Yoga. Trust. Embodiment.
How to Influence Your Emotions with Movement
“Life begins outside of your comfort zone!” is written in my notebook as a daily reminder. It’s easy to get stuck inside a bubble where everything is familiar and to leave this comfortable space I need trust. Trust in myself, trust in others and trust in the Universe. Also being open to experiments, change and adventures and believing that it will all turn out just fine. This is not always easy, there are better days than others.
Yoga is a great tool to increase trust in my own abilities. It helped me with grounding, being calm and becoming open to new movements. Firstly on a physical level, but then also in other aspects of my life. When I learn to do a new pose or get more flexible in a particular part of the body that was always stiff, then I begin to understand that I can change and that fills me with trust that changes in other parts of my life can happen. Yoga with a partner like in this video adds another dimension to it. What Simon and I are doing in this video might look acrobatic to some, but in fact it doesn’t require much physical ability. For my part I don’t need to be very strong or flexible. My front side gets stretched, but not to an extreme. He needs some strength in his legs and enough flexibility in his hamstrings to lift his legs 90 degrees, nothing superhuman. The challenge lies somewhere else – I have to trust him that he will hold me up. Only with this trust can I totally relax, and this relaxation prevents me from getting injured. If I were to tense my body in this posture, I could easily tear a muscle or even loose balance and fall down. That’s why you should never really practice this at the beginning without a third person, a so called ‘spotter’ who is there to catch you should you fall. Gradually you learn to trust the person you practice with and gradually you can take this trust outside of yoga into your life. Of course there is always the risk of getting hurt, in your practice and in life. But without some daring, you will miss out on all those wonderful moments that you can experience when you trust yourself and others. In yoga, you can practice this in a safe space with the help of others, step by step.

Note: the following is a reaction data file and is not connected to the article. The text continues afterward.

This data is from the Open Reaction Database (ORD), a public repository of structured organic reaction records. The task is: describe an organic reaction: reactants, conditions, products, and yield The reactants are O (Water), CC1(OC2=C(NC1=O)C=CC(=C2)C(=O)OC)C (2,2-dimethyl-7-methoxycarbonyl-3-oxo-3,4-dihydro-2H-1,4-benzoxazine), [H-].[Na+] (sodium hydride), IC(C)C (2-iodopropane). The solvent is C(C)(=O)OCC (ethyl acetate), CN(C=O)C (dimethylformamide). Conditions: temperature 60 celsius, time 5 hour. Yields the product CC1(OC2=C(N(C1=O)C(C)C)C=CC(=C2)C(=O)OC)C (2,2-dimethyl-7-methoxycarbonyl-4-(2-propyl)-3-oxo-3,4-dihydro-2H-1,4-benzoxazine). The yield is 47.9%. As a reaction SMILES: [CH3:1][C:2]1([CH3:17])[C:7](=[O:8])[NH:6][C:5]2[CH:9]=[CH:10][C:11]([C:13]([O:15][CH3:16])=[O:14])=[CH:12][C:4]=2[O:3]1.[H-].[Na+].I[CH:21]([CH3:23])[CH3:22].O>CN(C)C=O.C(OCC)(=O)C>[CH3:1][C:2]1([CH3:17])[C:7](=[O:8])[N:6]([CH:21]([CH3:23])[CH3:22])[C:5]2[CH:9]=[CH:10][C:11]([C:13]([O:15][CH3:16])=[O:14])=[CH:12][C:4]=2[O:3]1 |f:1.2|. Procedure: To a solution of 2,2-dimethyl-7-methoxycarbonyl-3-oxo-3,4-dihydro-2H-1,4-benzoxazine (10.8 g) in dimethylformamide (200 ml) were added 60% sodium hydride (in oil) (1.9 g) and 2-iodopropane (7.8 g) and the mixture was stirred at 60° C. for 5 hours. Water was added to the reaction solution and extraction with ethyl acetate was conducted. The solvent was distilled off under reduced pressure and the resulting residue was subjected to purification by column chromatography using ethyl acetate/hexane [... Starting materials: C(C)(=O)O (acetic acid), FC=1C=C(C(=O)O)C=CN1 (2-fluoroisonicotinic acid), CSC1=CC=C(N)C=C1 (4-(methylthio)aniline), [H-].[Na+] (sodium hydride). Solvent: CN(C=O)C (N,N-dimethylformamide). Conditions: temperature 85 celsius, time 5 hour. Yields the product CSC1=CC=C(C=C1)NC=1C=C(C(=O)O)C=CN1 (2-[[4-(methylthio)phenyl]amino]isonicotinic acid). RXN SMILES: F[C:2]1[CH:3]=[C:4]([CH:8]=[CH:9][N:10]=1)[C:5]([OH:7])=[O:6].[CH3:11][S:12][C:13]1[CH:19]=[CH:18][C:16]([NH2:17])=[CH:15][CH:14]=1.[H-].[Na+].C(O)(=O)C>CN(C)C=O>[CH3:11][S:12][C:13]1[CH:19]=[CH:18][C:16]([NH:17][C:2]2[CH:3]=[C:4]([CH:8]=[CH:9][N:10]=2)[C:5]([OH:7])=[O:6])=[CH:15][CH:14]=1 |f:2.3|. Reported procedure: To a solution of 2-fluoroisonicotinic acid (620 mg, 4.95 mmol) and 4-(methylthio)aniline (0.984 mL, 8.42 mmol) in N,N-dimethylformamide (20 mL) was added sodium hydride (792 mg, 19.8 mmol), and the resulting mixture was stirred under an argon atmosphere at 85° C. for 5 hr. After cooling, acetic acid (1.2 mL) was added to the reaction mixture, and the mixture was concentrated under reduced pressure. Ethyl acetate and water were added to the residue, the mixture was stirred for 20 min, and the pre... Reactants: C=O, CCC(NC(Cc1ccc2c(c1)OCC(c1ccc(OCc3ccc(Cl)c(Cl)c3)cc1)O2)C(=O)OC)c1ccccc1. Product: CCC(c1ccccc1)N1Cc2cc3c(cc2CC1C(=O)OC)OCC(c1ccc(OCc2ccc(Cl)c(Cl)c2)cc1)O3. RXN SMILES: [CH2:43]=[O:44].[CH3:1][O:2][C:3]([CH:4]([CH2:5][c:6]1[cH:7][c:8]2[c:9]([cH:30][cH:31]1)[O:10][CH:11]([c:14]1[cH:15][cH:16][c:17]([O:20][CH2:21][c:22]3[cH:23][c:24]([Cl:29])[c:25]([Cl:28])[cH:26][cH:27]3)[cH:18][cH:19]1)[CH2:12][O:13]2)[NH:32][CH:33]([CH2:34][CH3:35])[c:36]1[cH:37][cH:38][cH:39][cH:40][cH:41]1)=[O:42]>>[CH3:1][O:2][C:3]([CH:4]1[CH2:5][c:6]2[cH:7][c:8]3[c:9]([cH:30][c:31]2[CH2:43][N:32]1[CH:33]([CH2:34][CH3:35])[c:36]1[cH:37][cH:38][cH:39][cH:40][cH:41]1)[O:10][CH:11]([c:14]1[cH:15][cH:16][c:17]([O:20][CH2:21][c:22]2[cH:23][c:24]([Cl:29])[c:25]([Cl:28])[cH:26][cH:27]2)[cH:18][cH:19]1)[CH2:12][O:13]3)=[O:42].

This particular flying pose that we are doing in this video also has another effect. As I already mentioned, I get a good stretch on my font side, particularly in the chest area, with my ribcage expanding and the intercostal muscles getting nicely stretched. It affects the anahata chakra (heart chakra), the seat of many of our emotions. The heart chakra is often related to some of the following.
- Love for oneself and others
- Empathy, relationships
- Compassion, empathy
- Forgiveness, acceptance
When the heart chakra is open, you may feel being deeply connected, the harmonious exchange of energy with all that is around you, and the appreciation of beauty. However, when there is a so called energy ‘blockage’ in the heart chakra, you may experience difficulties in relating to others (empathy), such as excessive jealousy, co-dependency, or being closed down and withdrawn.